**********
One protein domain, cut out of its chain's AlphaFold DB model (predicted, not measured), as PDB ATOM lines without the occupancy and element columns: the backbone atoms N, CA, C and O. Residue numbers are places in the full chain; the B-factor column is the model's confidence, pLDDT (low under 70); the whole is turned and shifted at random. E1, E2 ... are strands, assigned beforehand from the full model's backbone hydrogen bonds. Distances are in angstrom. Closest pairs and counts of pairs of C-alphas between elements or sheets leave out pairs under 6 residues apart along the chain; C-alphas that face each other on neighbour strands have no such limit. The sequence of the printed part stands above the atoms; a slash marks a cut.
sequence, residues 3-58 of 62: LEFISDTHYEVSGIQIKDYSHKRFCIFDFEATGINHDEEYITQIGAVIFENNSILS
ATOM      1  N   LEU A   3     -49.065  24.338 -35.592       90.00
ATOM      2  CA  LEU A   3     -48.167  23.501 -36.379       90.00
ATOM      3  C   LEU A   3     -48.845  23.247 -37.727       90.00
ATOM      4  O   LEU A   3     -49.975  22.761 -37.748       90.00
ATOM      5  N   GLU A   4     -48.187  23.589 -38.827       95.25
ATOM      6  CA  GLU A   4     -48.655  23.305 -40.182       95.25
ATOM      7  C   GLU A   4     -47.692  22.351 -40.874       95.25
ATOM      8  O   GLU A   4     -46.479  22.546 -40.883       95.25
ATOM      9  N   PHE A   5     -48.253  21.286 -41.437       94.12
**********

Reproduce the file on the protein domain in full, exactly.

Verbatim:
One protein domain, cut out of its chain's AlphaFold DB model (predicted, not measured), as PDB ATOM lines without the occupancy and element columns: the backbone atoms N, CA, C and O. Residue numbers are places in the full chain; the B-factor column is the model's confidence, pLDDT (low under 70); the whole is turned and shifted at random. E1, E2 ... are strands, assigned beforehand from the full model's backbone hydrogen bonds. Distances are in angstrom. Closest pairs and counts of pairs of C-alphas between elements or sheets leave out pairs under 6 residues apart along the chain; C-alphas that face each other on neighbour strands have no such limit. The sequence of the printed part stands above the atoms; a slash marks a cut.
sequence, residues 3-58 of 62: LEFISDTHYEVSGIQIKDYSHKRFCIFDFEATGINHDEEYITQIGAVIFENNSILS
ATOM      1  N   LEU A   3     -49.065  24.338 -35.592       90.00
ATOM      2  CA  LEU A   3     -48.167  23.501 -36.379       90.00
ATOM      3  C   LEU A   3     -48.845  23.247 -37.727       90.00
ATOM      4  O   LEU A   3     -49.975  22.761 -37.748       90.00
ATOM      5  N   GLU A   4     -48.187  23.589 -38.827       95.25
ATOM      6  CA  GLU A   4     -48.655  23.305 -40.182       95.25
ATOM      7  C   GLU A   4     -47.692  22.351 -40.874       95.25
ATOM      8  O   GLU A   4     -46.479  22.546 -40.883       95.25
ATOM      9  N   PHE A   5     -48.253  21.286 -41.437       94.12